https://doi.org/10.1371/journal.pone.0149452.t002

LDLC and non-HDLC were also positively correlated with HOMA-beta and HOMAR-IR (see Tables A and B in S3 File). TC, LDLC, non-HDLC and TG were positively correlated with FIRI and FPG (see Table C in S3 File).

Multivariate analysis on the effect of TC on HOMA-beta, and HOMA-IR

A multiple linear regression analysis indicated that the serum TC level was inversely associated with HOMA-beta (Table 3). This association was significant even when analyzed in men or in women separately. Since the contribution of BMI on HOMA-beta was considerably high (see standardized beta in Table 3), multivariate analysis was performed after the participants were stratified by BMI into three groups with an equal number of subjects (BMI≦21; n = 831, 21<BMI≦23.5; n = 841, and BMI>23.5; n = 827, respectively) (Table 4). The effect of TC on HOMA-beta increased along with the increase in BMI, and, in the highest tertile (BMI>23.5), it was highly significant (beta = -0.002±0.001, p = 0.007). In contrast, the effect of TC on HOMA-IR was not significant (Table 5).

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Table 3. Multiple linear regression analysis on HOMA-beta with various parameters.

SE: standard error, std beta: standardized regression coefficient.

https://doi.org/10.1371/journal.pone.0149452.t003

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Table 4. Multiple linear regression analysis on HOMA-beta in stratified tertile groups by BMI.

SE: standard error, std beta: standardized regression coefficient.

https://doi.org/10.1371/journal.pone.0149452.t004

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Table 5. Multiple linear regression analysis on HOMA-IR with various parameters.

SBP: systolic blood pressure, SE: standard error, std beta: standardized regression coefficient.

https://doi.org/10.1371/journal.pone.0149452.t005

Logistic regression analysis on impaired capacity of insulin secretion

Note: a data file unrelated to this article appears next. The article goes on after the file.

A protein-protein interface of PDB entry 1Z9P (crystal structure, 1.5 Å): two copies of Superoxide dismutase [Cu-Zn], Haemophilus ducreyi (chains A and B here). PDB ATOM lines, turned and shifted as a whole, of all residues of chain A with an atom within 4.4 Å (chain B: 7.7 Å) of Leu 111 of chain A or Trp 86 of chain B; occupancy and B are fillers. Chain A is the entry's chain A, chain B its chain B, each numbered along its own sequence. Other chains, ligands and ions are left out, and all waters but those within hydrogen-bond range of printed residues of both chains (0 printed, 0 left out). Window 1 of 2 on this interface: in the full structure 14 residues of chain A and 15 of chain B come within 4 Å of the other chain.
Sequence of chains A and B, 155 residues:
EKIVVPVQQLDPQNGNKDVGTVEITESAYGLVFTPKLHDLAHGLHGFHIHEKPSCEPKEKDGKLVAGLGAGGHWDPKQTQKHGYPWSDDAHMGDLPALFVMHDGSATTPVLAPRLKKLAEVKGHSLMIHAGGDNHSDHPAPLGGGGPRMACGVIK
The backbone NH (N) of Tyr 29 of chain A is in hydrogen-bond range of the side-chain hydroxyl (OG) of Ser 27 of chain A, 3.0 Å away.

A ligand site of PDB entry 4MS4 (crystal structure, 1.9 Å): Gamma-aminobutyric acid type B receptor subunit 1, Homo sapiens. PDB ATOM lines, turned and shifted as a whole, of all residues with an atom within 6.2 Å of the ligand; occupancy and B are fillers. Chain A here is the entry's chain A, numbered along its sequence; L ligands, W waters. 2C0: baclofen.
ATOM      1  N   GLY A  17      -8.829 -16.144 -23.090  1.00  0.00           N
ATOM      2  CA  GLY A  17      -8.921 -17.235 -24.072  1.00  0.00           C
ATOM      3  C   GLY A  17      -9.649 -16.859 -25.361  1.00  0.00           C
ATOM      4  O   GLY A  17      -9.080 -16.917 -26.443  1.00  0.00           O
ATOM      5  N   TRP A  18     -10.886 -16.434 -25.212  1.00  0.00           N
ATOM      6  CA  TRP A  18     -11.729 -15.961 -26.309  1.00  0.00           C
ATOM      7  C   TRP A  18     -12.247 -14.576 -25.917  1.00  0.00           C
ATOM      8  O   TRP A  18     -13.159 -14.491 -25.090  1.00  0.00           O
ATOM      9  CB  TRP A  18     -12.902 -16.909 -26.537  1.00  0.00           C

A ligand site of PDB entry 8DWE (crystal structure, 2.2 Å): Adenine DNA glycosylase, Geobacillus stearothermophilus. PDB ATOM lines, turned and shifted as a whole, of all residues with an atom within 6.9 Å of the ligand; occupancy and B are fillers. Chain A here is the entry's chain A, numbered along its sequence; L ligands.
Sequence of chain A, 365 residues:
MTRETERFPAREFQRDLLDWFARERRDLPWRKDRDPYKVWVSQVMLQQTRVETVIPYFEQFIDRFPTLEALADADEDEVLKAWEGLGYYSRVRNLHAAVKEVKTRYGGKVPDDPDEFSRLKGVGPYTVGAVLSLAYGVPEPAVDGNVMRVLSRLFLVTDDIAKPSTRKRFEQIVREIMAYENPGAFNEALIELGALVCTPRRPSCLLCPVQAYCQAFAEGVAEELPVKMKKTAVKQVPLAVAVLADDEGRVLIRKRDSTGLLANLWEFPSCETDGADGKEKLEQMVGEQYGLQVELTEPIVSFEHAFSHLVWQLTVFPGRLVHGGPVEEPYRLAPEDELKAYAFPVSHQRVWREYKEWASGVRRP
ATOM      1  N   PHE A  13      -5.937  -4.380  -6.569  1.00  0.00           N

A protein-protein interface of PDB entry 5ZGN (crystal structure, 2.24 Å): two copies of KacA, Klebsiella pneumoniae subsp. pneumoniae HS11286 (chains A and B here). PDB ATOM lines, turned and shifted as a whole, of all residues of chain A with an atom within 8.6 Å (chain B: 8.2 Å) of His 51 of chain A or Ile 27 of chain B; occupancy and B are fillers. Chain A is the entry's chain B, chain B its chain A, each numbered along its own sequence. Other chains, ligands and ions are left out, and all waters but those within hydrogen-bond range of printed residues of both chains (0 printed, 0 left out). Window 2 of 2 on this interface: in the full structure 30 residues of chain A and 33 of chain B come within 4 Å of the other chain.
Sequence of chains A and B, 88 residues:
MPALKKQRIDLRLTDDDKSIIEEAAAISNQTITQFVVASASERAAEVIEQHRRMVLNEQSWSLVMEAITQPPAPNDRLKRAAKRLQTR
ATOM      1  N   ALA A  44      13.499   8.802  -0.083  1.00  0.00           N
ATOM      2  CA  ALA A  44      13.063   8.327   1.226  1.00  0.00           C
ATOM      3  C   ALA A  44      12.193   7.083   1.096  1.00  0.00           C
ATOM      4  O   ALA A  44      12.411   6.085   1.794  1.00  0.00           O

We defined impaired capacity of insulin secretion as HOMA-beta≤ 30% according to the recent report [15], and performed a multiple logistic regression analysis to examine effects of various parameters on deficient insulin secretory activity. As shown in Table 6, TC was a significant independent factor together with other parameters such as age, male sex, BMI, TG and habitual alcohol intake. When this analysis was performed in men and in women separately, the significant effect of TC was found only in men. In women, the similar tendency was observed, which however did not reach a significant level.

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Table 6. Multiple logistic regression analysis on impairment in insulin secretory capacity.

OR: odds ratio, CI: confidence interval.

https://doi.org/10.1371/journal.pone.0149452.t006

Discussion

In the present cross-sectional study, we found that the serum TC level was inversely associated with HOMA-beta independently of age, BMI and TG in a multiple linear regression analysis. This finding was further supported by the result of a multiple logistic regression analysis indicating that a high concentration of the serum TC was an independent risk factor of the impaired insulin secretion. The effect was likely to be more potent in men than in women.

The cholesterol metabolism is known to have a substantial impact on the insulin secretory capacity; in mice deficient in the gene encoding the ATP-binding cassette transporter A1 (ABCA1), an outward transporter of cholesterol on the cell membrane, cholesterol accumulated in pancreatic beta cells impaired the insulin secretion [24]. Further, it was reported that a loss-of-function mutation in ABCA1 reduced insulin secretory capacity without affecting insulin resistance in humans [5]. Concerning the mechanism, it was suggested that apoptotic loss of pancreatic beta cells induced by the accumulation of intracellular cholesterol resulted in reduced insulin secretory capacity [16, 17]. Since the serum cholesterol level was shown to correlate with the intracellular cholesterol level [2], an elevated serum TC level may reduce insulin secretion through elevation of the cholesterol level in the beta cells.

A couple of controversial epidemiological studies were so far reported on the association of the serum cholesterol level with functional abnormality of pancreatic beta cells as well as with abnormality in the glucose metabolism per se [810, 18, 19]; a significant correlation between LDLC and HbA1c was shown in patients with type 2 diabetes [9] and metabolic syndrome [10, 18]. By contrast, no significant correlation was found between the insulin secretory capacity and LDLC in patients with coronary artery diseases [19]. A recent study showed that TC or LDLC was inversely associated with the insulin secretory capacity in over 2,000 subjects with normal glucose tolerance [8], which was consistent with our results. In this study, however, insulin resistance seemed to be less involved in the inverse association between serum TC level and insulin secretion presumably because subjects were much younger (mean age: 43) than those in our study. We found the similar association even in aged population (mean age: 66) after adjustment with the confounding factors such as BMI and TG, suggesting that the inverse association of serum TC level with the capacity of insulin secretion would be a universal phenomenon.